How does one start the day knowing one thing and end the day knowing something completely opposite of what they woke up thinking? How does one’s world flip completely from what they grew up with? I’m still not sure.
I woke up this morning just like I did each morning before. I put my everyday scrubs on and brushed my hair; nothing fancy. I touched over that awkward birthmark on my neck with my fingers. I always despised that birthmark, the root of me being bullied throughout elementary and junior high school. Well, along with my name, Chitrakshi, whatever that means. I always wondered why I acquired my birthmark and how it got there. My eyes, a unique bright blue color, looked back at me, tired and lonesome.
I have been living by myself since I was 18; I am 27 now. I mean, I have my cat, Tidis, but that’s about it. Mother comes by every other day to check on me. She says she worries about me a lot.
Mother is beautiful—well, my adoptive mother. She has a glowing complexion and beautiful, long, thick blonde hair, unlike my dull, thin, limp, brunette locks. Mother has big brown eyes and freckles covering her light-colored face. Me, I am a little tan, somewhere between the color of coffee that has had too much cream added to it and a brown eggshell. My mother and father both have very fair coloration. My mother is fairly thin; she doesn’t have a huge bust…average size, I would say. Her hips, as she would say, are like that of an undeveloped teenage girl. I couldn’t relate; I can never find jeans that fit my thighs, butt, and waist evenly.
I found out I was adopted at the age of eight. It was a strange experience and since then, I have been trying to find my birth mother with no luck.
I grabbed my toothbrush, which still had some toothpaste that I had failed to wash off the day before. I washed it off and brushed my teeth. I gathered my keys and tote bag and said goodbye to Tidis.
I made it to work 15 minutes early as per usual. I was greeted by Bertha sitting at the secretary desk, just like she does every day.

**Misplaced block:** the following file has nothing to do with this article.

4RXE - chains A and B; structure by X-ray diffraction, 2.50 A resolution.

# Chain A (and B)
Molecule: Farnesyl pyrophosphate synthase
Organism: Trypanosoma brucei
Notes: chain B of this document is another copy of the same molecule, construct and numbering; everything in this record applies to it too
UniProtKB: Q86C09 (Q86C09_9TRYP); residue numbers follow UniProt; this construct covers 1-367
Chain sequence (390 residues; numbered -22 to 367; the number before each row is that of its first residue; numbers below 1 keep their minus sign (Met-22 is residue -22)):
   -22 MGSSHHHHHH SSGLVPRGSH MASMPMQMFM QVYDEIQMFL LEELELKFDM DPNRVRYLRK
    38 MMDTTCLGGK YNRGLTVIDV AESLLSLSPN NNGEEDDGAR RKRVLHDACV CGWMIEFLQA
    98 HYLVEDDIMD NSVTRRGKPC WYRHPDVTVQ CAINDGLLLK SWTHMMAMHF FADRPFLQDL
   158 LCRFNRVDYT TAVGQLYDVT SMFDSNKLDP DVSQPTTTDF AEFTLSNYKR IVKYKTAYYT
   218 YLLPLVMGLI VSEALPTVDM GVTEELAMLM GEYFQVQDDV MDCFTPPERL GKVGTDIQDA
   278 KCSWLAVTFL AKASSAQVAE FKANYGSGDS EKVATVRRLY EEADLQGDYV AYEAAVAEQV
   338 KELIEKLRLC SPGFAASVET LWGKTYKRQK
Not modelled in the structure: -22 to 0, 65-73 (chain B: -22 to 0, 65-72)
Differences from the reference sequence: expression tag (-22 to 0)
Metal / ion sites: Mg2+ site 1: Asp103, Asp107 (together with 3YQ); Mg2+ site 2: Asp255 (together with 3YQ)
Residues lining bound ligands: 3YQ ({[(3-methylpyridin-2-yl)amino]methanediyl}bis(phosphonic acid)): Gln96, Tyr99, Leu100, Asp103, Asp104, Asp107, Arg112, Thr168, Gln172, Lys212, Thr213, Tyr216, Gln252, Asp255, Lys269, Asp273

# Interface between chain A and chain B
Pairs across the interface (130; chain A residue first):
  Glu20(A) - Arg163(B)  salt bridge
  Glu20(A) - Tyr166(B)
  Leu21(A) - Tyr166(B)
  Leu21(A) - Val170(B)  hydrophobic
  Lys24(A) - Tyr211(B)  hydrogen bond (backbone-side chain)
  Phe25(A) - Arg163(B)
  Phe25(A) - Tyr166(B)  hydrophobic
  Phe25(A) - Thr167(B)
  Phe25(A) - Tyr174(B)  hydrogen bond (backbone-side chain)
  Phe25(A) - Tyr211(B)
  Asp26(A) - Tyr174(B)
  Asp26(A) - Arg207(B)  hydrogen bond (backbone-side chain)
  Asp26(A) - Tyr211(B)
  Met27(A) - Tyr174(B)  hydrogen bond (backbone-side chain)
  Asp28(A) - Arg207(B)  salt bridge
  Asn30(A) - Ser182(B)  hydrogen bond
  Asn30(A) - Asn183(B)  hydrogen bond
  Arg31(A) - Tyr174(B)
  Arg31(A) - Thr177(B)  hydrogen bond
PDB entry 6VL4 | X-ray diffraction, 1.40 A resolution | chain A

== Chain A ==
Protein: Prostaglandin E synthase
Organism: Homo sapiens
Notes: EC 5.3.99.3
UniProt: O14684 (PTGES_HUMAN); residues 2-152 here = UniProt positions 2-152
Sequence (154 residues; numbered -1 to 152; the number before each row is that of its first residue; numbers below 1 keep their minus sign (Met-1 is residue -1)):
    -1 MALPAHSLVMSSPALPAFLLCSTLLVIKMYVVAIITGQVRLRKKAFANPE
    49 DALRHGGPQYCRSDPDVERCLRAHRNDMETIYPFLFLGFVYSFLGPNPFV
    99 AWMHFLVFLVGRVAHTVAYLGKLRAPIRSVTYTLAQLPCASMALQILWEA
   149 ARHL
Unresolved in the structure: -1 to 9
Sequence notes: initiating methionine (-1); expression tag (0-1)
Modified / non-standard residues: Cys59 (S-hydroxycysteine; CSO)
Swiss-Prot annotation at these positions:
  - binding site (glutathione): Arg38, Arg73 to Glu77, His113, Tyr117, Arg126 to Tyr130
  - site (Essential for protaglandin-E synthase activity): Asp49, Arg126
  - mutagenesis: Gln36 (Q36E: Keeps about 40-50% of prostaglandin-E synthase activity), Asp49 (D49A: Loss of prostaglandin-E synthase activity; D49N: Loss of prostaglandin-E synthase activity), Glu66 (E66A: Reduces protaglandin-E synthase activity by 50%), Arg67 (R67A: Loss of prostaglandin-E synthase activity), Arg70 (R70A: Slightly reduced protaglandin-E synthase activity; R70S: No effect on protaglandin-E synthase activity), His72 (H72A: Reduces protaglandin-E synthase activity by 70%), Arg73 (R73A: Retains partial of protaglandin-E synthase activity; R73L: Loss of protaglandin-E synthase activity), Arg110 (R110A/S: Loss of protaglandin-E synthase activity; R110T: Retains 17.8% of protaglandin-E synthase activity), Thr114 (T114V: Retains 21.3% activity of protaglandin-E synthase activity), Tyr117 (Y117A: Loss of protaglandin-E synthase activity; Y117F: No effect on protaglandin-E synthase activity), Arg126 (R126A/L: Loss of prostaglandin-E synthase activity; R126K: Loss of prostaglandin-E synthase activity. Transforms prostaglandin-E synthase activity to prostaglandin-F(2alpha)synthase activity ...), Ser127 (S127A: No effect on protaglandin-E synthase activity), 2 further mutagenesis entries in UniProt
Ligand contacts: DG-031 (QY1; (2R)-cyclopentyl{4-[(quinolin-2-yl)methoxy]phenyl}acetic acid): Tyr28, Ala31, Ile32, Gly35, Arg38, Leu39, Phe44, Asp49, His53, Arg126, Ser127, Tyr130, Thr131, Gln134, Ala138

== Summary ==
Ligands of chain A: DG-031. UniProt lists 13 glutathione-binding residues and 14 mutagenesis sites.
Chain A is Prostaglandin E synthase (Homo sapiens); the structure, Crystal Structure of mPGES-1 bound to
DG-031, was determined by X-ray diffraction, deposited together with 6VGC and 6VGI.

As I walked down the hallway, I heard differing sounds coming from the ER rooms.
“Chitrakshi, can I have you take this patient? It’s an older lady,” Dorris whispered. Dorris hated the elderly.
Every time I heard my name aloud, I winced. I wasn’t too fond of it, and every time I asked my mother why I was named this, she always changed the topic. So I stopped asking after I was about thirteen.
I pinned my name tag on my shirt and headed through the curtain. The woman in the room looked to be in her fifties and of Indian descent. She had incredibly long brown hair tied back in a braid. There was something remarkable about her, though. Her eyes, hidden behind years of wrinkles, shined brightly like they were made of blue zircon gems. They were beautiful.
“What’s going on, ma’am?”
The lady laying in the hospital bed scanned my name tag and looked up as though she had found the answers to everything she had been searching for her entire life.
“Your name,” she muttered, followed by a cough.
“Yeah, I know. I don’t really know what it means and I’m not too keen on it, either,” I said focusing on my clipboard in hand.
“Well, I do. It’s beautiful. Actually, it means owner of beautiful eyes in Indian,” she spoke in a raspy, Indian-accented voice.
I looked up in shock; I had never heard anyone say that they liked my name before. I blushed slightly.
“Thank you,” I said noticing the bold birthmark on her neck, previously hidden by her braid. “Why exactly do you like it?”
“Because I’m the one who gave it to you,” she said, smiling seeming to have forgotten any reason why she was in the emergency room in the first place.